Market Update: Taming the Virus

19th March 2020

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Today markets showed slightly more stable performance following another huge wave of Central Bank intervention.

Amongst the changes was a further (largely cosmetic) interest rate cut from the Bank of England to 0.1%. More meaningfully it further swelled its quantitative easing programme by £200 million. It swelled the coffers of its fund to support small business and promised unlimited support to households. Similarly, the European Central Bank added 750 billion euros to its bond buying programme.

All of this provided some stability with the FTSE 100 marginally higher at the time of writing. This is much needed given yesterday saw falls that were dramatic in apparent safe havens. The iShares core £ Corporate Bond ETF saw a 3.75% movement in a day. Only two weeks ago this would have seemed an enormous daily move for one of the major equity markets.

Yesterday we wrote that our best approach to this crisis is to only take risk in the risky assets, keep liquid and focus on the data that surrounds the virus itself. We do not require the last person to be cured in order for markets to recover – but we do require the data to get a little better.

When we analyse this, we must look at how our understanding of this virus has built over the last week. It was on Monday that the UK and US government scrutinised a new report from Neil Ferguson, an epidemiologist from Imperial College. Neil is, as it turns out, a very highly respected epidemiologist and on the basis of his analysis both governments moved to shut down and contain the virus no matter what the short-term economic costs.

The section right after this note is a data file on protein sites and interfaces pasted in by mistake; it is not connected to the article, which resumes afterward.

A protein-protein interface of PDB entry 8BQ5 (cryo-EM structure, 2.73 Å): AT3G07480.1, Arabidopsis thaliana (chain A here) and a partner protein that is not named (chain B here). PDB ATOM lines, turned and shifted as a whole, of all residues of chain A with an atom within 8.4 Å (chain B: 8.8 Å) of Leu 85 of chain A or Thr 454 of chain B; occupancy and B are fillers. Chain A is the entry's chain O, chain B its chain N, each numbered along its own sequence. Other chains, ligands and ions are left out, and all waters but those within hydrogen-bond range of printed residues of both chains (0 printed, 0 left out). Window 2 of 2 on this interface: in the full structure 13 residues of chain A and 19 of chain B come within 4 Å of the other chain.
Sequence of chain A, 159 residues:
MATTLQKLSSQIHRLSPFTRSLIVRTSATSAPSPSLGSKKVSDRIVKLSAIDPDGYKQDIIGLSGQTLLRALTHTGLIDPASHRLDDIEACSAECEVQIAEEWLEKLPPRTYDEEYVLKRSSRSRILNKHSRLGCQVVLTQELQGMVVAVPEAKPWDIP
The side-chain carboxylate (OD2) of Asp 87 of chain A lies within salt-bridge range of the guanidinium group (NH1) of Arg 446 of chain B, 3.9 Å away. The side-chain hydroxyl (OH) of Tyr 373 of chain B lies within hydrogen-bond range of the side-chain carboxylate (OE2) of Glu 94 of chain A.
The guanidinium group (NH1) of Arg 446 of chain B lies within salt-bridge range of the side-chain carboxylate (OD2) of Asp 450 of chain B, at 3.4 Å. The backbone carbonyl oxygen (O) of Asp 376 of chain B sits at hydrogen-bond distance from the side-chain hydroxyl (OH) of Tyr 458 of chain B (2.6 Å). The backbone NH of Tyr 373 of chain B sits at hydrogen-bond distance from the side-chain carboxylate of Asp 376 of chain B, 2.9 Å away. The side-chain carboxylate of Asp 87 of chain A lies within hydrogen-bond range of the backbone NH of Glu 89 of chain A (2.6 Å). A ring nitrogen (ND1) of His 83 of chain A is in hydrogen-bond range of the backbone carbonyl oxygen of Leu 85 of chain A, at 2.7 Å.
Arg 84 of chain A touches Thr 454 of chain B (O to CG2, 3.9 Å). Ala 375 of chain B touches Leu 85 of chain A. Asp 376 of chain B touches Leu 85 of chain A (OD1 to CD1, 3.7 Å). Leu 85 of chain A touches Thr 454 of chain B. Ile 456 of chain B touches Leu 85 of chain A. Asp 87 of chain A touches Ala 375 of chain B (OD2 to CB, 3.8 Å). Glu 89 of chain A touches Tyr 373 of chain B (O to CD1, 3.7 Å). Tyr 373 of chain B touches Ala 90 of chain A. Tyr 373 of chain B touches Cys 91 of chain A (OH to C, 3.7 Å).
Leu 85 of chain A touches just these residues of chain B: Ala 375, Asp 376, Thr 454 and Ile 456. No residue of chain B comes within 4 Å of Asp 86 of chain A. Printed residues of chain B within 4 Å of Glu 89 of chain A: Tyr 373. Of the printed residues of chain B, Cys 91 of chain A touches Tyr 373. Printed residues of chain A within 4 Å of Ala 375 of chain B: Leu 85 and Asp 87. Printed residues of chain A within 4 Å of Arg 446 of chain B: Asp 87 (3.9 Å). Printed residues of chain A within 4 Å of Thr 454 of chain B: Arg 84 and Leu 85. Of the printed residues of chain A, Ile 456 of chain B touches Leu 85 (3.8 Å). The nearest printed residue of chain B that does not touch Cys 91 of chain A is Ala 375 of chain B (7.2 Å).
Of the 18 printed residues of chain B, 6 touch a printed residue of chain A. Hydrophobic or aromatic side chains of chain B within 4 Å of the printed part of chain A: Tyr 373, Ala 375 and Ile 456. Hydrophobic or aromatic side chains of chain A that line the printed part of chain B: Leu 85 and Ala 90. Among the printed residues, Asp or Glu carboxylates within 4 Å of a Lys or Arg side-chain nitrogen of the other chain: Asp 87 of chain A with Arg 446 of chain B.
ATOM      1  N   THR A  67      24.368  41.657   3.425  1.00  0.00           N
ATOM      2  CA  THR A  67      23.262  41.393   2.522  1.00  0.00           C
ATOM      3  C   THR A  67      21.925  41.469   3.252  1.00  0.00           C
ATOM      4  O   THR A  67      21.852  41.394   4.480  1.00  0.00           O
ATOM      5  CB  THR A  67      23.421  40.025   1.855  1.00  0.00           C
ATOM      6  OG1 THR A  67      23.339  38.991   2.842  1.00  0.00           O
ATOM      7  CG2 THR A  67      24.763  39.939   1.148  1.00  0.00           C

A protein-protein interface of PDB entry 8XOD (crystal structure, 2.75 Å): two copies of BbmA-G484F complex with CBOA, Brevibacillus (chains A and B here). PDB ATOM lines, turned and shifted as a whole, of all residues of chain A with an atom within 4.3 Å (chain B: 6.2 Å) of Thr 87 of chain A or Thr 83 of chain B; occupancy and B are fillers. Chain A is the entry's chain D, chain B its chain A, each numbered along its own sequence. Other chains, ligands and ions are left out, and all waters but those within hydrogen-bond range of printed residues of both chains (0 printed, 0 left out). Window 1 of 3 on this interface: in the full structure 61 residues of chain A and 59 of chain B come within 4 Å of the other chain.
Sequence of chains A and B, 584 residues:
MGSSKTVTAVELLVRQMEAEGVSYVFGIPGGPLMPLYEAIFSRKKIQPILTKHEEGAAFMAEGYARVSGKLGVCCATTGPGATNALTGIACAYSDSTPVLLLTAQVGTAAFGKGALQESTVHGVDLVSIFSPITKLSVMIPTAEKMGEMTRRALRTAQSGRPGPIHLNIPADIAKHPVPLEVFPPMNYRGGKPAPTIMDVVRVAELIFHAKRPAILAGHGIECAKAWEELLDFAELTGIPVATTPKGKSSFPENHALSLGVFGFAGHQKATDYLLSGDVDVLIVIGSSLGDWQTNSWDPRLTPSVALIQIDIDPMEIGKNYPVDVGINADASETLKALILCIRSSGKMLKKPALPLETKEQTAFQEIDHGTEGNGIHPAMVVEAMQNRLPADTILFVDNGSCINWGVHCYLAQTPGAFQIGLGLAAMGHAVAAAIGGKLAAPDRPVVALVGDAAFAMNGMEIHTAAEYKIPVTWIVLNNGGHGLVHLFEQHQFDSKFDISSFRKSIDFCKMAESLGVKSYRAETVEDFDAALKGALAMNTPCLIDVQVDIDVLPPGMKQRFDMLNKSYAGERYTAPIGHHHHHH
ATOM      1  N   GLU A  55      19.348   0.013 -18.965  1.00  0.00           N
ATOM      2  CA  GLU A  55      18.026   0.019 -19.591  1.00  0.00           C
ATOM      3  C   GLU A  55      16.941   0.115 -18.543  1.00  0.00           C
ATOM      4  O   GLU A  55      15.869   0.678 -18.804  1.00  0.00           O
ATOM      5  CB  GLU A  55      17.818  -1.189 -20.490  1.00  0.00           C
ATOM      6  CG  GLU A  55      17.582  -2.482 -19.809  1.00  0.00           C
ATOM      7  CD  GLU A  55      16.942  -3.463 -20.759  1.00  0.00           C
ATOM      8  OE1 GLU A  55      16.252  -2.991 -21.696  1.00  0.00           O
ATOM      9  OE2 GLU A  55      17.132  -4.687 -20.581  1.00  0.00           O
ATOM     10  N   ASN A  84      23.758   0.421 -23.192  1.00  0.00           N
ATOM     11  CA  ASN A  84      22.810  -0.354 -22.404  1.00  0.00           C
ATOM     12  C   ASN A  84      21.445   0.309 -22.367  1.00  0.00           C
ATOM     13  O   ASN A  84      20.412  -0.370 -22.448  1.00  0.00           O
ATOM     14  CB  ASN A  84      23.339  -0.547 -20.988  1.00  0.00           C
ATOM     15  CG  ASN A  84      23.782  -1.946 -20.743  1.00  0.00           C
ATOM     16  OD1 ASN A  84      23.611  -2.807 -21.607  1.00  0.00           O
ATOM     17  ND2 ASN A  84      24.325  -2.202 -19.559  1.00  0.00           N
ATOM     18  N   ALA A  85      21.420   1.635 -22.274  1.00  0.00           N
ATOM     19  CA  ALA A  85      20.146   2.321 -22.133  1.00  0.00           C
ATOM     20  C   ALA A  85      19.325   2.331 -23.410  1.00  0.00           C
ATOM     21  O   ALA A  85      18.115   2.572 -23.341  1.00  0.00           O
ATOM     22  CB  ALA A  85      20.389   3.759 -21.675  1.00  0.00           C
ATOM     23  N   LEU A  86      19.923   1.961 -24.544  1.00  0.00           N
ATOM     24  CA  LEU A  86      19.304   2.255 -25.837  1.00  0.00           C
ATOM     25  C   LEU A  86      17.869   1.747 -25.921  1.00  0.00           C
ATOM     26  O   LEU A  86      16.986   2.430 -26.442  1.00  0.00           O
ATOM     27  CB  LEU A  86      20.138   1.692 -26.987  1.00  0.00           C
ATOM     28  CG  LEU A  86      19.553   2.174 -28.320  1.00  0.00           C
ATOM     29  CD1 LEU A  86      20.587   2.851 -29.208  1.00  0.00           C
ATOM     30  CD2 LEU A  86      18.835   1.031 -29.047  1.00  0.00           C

The analysis conducted by Imperial focused on the example of Italy – by far the worst hit country per capita. The report also argued that it would take as long as 18 months to fully eradicate the virus and that it may require us to open and then re-shut economies several times as it bubbled up. It is this very serious scenario that governments responded to and the stockmarket has been discounting.

We should note though that it is by no means the only perspective. In the last 48 hours peer reviews of this analysis have started to show that there is a better ability than Imperial foresaw to prevent this re-emergence of the virus. This is as a result of better testing and the promise of a test that can identify antibodies and predict immunity. If one is immune, we can return to society risk free.

All of this means that there is potential now for even only slightly less worse news moving the markets forward. We could see this coming from Italy where the lock-down is now surely reaching a stage where the data would reflect progress. We could also see it in China if evidence builds that as it re-opens its society the virus stays at bay.

This is not intended to sound naïve – much downside risk remains and particularly in credit markets. However, the sun does have a habit of breaking through eventually, markets have a way of picking themselves up, dusting themselves off and recovering.

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